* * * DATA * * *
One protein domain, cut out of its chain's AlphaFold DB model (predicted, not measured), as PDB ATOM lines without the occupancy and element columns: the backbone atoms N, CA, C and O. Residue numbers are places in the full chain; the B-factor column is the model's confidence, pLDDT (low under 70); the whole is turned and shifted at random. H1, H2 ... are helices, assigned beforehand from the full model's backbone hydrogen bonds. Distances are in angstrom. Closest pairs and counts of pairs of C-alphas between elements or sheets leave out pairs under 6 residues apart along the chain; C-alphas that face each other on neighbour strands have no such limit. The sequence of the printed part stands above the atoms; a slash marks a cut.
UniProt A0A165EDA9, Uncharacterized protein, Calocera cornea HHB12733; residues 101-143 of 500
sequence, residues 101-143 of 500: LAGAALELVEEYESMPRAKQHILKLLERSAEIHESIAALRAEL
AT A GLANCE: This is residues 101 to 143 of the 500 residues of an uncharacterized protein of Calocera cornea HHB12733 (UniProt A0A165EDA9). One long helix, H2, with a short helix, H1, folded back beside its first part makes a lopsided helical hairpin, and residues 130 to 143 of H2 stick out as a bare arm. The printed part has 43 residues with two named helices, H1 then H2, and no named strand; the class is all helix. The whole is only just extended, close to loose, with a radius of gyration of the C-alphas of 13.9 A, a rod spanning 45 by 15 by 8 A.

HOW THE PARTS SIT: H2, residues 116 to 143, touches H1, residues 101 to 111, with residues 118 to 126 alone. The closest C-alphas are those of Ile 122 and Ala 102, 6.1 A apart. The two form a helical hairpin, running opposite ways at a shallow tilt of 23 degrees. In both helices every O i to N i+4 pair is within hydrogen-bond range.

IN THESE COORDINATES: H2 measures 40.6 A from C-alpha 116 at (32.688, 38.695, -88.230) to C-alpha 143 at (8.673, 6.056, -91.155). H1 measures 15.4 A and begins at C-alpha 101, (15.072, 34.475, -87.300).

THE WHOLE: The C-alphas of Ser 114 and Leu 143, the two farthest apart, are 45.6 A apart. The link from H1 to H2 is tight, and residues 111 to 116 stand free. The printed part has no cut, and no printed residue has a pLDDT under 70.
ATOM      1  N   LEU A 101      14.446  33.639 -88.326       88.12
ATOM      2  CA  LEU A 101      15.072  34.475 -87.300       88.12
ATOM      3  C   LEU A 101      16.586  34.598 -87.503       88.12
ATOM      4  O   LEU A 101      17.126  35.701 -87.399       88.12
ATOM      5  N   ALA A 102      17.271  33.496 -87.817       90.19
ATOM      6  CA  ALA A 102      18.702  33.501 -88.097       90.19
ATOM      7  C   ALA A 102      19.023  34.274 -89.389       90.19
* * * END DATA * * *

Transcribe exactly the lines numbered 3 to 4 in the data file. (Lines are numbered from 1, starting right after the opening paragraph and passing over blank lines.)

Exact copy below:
AT A GLANCE: This is residues 101 to 143 of the 500 residues of an uncharacterized protein of Calocera cornea HHB12733 (UniProt A0A165EDA9). One long helix, H2, with a short helix, H1, folded back beside its first part makes a lopsided helical hairpin, and residues 130 to 143 of H2 stick out as a bare arm. The printed part has 43 residues with two named helices, H1 then H2, and no named strand; the class is all helix. The whole is only just extended, close to loose, with a radius of gyration of the C-alphas of 13.9 A, a rod spanning 45 by 15 by 8 A.

HOW THE PARTS SIT: H2, residues 116 to 143, touches H1, residues 101 to 111, with residues 118 to 126 alone. The closest C-alphas are those of Ile 122 and Ala 102, 6.1 A apart. The two form a helical hairpin, running opposite ways at a shallow tilt of 23 degrees. In both helices every O i to N i+4 pair is within hydrogen-bond range.